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A group of four bowl barrows on Golden Cap 515m south east and 630m south east of St Gabriel's House

A Scheduled Monument in Stanton St. Gabriel, Dorset

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Coordinates

Latitude: 50.7258 / 50°43'32"N

Longitude: -2.8429 / 2°50'34"W

OS Eastings: 340602.330926

OS Northings: 92130.860872

OS Grid: SY406921

Mapcode National: GBR PM.8S3X

Mapcode Global: FRA 47Y5.68Y

Entry Name: A group of four bowl barrows on Golden Cap 515m south east and 630m south east of St Gabriel's House

Scheduled Date: 5 October 1959

Last Amended: 22 December 1997

Source: Historic England

Source ID: 1016373

English Heritage Legacy ID: 29578

County: Dorset

Civil Parish: Stanton St. Gabriel

Traditional County: Dorset

Lieutenancy Area (Ceremonial County): Dorset

Church of England Parish: Whitchurch Canonicorum with Stanton St Gabriel and Fishpond St Candida and Holy Cross

Church of England Diocese: Salisbury

Details

The monument, which lies within two areas, includes four bowl barrows. The
first area of protection includes three barrows 515m south east of
St Gabriel's House. The second area of protection, containing the fourth
barrow lies 630m south east of St Gabriel's House. A fifth barrow at the south
west end of the first area has been partly excavated and is subject to
continuing coastal erosion. It is not included in the scheduling. The barrows
were originally recorded as being between 11m and 13m in diameter and between
1m and 1.2m high. However, due to a covering of wind blown sand, the partly
excavated barrow was found to be larger in diameter than it appeared on the
surface. It is possible that the other barrows in the group are similarly
buried and consequently larger in diameter. The four barrows are each
surrounded by a quarry ditch from which material was excavated during their
construction. These have become infilled over the years but survive as buried
features approximately 2m wide.
All fence posts, the stone footpath sign and the triangulation point are
excluded from the scheduling although the ground beneath these features is
included.

MAP EXTRACT
The site of the monument is shown on the attached map extract.
It includes a 2 metre boundary around the archaeological features,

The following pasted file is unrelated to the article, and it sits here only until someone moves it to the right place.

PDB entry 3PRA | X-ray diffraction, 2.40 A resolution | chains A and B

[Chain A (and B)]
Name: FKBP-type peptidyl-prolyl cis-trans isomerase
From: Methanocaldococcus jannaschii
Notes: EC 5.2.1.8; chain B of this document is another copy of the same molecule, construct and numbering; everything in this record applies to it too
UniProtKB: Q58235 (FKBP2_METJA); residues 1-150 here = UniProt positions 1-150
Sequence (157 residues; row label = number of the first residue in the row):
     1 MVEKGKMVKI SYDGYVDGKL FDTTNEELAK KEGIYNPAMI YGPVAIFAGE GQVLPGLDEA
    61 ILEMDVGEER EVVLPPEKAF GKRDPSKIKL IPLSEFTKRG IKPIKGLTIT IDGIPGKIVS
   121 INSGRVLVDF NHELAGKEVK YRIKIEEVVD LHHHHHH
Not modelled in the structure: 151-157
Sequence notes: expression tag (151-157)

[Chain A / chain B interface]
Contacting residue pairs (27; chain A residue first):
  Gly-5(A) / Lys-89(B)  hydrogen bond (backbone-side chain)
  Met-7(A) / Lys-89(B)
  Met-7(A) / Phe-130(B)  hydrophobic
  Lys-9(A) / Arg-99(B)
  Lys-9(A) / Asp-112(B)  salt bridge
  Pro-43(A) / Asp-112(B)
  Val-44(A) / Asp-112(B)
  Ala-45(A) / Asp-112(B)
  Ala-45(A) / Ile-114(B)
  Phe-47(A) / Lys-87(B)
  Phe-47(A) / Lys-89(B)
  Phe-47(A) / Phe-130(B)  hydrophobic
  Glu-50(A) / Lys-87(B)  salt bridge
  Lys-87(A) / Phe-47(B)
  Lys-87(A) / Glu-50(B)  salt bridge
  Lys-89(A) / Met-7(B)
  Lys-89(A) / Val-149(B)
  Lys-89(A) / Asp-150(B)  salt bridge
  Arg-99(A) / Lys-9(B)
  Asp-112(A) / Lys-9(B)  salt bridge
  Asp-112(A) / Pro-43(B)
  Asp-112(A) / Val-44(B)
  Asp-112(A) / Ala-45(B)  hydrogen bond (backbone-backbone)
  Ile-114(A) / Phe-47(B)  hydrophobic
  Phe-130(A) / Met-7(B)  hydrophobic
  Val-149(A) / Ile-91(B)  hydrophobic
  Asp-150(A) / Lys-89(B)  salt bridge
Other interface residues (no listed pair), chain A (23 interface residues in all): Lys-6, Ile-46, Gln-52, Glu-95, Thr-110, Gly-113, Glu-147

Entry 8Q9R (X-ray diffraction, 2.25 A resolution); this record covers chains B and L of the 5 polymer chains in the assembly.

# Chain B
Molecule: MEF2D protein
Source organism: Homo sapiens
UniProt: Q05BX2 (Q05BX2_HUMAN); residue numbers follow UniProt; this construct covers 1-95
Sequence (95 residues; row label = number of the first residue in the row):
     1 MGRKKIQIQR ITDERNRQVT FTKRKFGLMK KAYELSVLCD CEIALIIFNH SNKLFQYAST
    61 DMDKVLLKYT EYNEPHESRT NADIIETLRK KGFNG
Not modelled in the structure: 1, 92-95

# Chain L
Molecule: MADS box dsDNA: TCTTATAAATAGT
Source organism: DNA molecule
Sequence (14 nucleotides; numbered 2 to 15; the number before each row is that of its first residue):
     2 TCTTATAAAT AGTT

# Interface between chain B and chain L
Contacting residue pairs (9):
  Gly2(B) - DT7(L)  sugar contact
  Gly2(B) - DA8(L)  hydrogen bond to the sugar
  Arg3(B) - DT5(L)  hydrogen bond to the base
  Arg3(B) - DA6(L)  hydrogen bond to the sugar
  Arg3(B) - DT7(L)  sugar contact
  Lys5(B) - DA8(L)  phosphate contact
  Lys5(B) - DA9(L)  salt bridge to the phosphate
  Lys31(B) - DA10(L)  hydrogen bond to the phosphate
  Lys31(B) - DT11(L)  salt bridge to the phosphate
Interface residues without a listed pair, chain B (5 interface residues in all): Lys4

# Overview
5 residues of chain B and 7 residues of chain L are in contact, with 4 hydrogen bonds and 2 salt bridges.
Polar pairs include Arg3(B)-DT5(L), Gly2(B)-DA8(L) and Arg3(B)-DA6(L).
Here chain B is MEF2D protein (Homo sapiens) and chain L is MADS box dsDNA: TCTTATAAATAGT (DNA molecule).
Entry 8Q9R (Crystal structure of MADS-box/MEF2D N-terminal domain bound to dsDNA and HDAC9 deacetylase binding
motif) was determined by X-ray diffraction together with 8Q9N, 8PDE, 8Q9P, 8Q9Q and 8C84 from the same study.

considered to be essential for the monument's support and preservation.

Source: Historic England

Reasons for Scheduling

Bowl barrows, the most numerous form of round barrow, are funerary monuments
dating from the Late Neolithic period to the Late Bronze Age, with most
examples belonging to the period 2400-1500 BC. They were constructed as
earthen or rubble mounds, sometimes ditched, which covered single or multiple
burials. They occur either in isolation or grouped as cemeteries and often
acted as a focus for burials in later periods. Often superficially similar,
although differing widely in size, they exhibit regional variations in form
and a diversity of burial practices. There are over 10,000 surviving bowl
barrows recorded nationally (many more have already been destroyed), occurring
across most of lowland Britain. Often occupying prominent locations, they are
a major historic element in the modern landscape and their considerable
variation of form and longevity as a monument type provide important
information on the diversity of beliefs and social organisations amongst early
prehistoric communities. They are particularly representative of their period
and a substantial proportion of surviving examples are considered worthy of
protection.

The bowl barrows on Golden Cap, 515m and 630m south east of St Gabriel's
House, are well preserved examples of their class and will contain
archaeological remains providing information about Bronze Age burial
practices, economy and environment.

Source: Historic England

Sources

Books and journals
'Proceedings of the Dorset Nat Hist and Archaeolgy Society' in Excavation of a Round Barrow, Golden Cap, , Vol. 114, (1992), 240
'Proceedings of the Dorset Nat Hist and Archaeolgy Society' in Excavation of a Round Barrow, Golden Cap, , Vol. 114, (1992), 240
'Proceedings of the Dorset Nat Hist and Archaeolgy Society' in Excavation of a Round Barrow, Golden Cap, , Vol. 114, (1992), 240

Source: Historic England

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